Hodgkin lymphoma

Hodgkin lymphoma

Hodgkin lymphoma is a blood cancer that begins in the white blood cells called lymphocytes. It is one of the two main groups of lymphoma. The other group is non-Hodgkin lymphoma.

Hodgkin lymphoma is sometimes called Hodgkin’s disease. The name Hodgkin comes from the doctor who first described this cancer. The disease usually starts in a lymph node at one or more places in the body, and is often first noticed in the neck. It can spread through the lymphatic system from one group of lymph nodes to another, and to other lymph tissue, particularly the spleen and bone marrow. Sometimes Hodgkin lymphoma appears in several parts of the body at the same time.

Occasionally, Hodgkin lymphoma spreads outside the lymphatic system to form a tumour in other organs, such as the liver or lung. This is known as extranodal disease.

Learn more about:


What is blood cancer?

Cancer is a disease of the cells, and cells are the body’s basic building blocks – they make up tissues and organs. The body constantly makes new cells to help us grow, replace worn-out tissue and heal injuries. Normally, cells multiply and die in an orderly way, so that each new cell replaces one lost. Cancer develops when cells become abnormal and keep growing. When a cancer begins in abnormal blood cells, it is known as a blood cancer.

The three main groups of blood cancers are lymphoma, leukaemia and myeloma. Lymphoma is cancer of the body’s lymphatic system. In lymphoma, abnormal white blood cells called lymphocytes grow and multiply uncontrollably and can form a lump (tumour), usually in a lymph node. If these abnormal lymphocytes continue to build up, they can spread through the lymph vessels to form a tumour in another part of the lymphatic system. Occasionally, lymphoma travels through the bloodstream to form a tumour in an organ outside the lymphatic system, such as the liver or lung.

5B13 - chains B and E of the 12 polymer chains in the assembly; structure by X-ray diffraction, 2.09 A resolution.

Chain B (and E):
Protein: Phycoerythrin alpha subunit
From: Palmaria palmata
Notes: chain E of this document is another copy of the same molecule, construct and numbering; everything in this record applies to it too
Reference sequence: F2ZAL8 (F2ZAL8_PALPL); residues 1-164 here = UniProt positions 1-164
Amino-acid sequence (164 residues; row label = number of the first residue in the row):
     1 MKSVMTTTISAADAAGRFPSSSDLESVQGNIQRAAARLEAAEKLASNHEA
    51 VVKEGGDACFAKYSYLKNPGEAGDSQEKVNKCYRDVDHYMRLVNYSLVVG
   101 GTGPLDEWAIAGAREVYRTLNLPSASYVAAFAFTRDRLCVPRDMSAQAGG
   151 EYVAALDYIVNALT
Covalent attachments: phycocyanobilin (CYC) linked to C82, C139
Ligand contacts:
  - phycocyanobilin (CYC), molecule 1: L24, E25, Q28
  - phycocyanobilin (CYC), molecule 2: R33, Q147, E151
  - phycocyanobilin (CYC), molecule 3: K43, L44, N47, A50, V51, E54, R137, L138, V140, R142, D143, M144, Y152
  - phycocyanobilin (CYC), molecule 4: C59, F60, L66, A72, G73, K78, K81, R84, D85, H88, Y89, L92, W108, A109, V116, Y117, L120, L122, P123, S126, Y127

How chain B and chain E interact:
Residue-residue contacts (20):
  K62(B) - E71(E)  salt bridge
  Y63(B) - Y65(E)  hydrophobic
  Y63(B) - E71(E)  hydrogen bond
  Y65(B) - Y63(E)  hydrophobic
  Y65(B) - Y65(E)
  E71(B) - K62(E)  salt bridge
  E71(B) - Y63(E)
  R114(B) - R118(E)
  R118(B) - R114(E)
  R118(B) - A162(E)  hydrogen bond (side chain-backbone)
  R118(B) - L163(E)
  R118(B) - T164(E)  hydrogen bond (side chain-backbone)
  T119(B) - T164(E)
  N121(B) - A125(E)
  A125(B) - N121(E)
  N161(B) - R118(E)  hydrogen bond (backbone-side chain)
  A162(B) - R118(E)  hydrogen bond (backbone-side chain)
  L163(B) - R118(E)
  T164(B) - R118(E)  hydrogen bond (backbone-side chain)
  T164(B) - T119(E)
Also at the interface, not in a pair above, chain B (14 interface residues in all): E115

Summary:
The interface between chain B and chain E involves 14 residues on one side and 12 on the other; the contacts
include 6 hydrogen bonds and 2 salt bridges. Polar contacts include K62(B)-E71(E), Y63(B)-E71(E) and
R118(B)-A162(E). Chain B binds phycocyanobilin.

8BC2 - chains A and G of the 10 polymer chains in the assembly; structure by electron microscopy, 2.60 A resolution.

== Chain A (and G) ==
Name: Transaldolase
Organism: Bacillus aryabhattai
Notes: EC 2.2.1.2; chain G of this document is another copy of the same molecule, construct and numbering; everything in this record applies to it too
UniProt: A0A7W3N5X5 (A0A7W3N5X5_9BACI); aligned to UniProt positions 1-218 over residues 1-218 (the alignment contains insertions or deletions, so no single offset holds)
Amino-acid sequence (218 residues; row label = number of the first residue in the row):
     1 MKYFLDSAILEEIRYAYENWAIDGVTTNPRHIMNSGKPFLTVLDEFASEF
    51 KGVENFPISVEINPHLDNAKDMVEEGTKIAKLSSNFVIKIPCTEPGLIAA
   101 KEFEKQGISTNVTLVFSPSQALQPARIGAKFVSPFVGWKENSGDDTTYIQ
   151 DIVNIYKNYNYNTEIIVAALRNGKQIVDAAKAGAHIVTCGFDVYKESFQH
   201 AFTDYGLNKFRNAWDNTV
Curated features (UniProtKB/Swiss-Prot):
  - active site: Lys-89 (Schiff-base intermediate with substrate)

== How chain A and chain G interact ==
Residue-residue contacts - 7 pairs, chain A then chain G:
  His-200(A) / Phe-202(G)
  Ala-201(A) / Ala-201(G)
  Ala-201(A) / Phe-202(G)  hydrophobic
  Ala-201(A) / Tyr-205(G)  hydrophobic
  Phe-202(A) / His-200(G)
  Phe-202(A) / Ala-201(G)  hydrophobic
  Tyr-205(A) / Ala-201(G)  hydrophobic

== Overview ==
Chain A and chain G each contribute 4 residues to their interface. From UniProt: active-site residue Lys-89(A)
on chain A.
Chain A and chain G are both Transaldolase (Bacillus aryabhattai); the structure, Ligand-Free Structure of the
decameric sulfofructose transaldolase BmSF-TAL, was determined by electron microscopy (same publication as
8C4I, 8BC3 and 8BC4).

As the abnormal lymphocytes replace normal cells, the body’s immune system often becomes less able to resist and fight infections.

Sometimes other types of cancer spread to the lymph nodes. This is not lymphoma. For example, breast cancer that spreads to the lymph nodes is still called breast cancer.

How lymphoma starts and spreads

How lymphoma starts


The lymphatic system

Hodgkin lymphoma is a cancer of the lymphatic system. The lymphatic system is part of the immune system, which protects the body against disease and infection. It is made up of a network of vessels, tissues and organs:

Lymph vessels – These thin tubes are found throughout the body and in organs such as the spleen, liver, thymus gland and bone marrow. Lymph vessels carry lymph fluid around the body.

Lymph fluid – This clear fluid travels to and from the tissues in the body, carrying nutrients and taking away bacteria, viruses, abnormal cells and cell debris.

Lymph nodes – Also called lymph glands, these small, bean-shaped structures are made up of lymph tissue. There are about 600 lymph nodes found in groups along the lymph vessels, including in the neck, underarms, chest, abdomen and groin. The lymph nodes filter lymph fluid as it passes through the body, before emptying most of the fluid into the bloodstream.

Other lymph tissue – As well as lymph nodes, lymph tissue is found in other parts of the body:

  • bone marrow – produces blood cells
  • thymus gland – helps produce white blood cells
  • spleen – stores white blood cells, filters waste products from the blood, and destroys old blood cells, abnormal cells and bacteria
  • tonsils – trap inhaled or ingested germs
  • some lymph tissue in the digestive system.

Anatomy of lymphatic system


The role of blood cells

The bone marrow is the soft, spongy material inside bones. It produces stem cells, which are unspecialised blood cells that usually grow into one of three main types of blood cells: red blood cells, white blood cells and platelets. Each type of blood cell has a specific function.

There are different types of white blood cells. The lymph nodes, lymph tissue and lymph fluid all contain the white blood cells known as lymphocytes. When germs become trapped in the lymph nodes, the nodes become swollen, which is a sign that your body is fighting an infection. For example, the lymph nodes in your neck may swell when you have a sore throat. The swelling happens because the lymphocytes in the lymph nodes multiply to fight off the virus or bacteria that is causing the infection.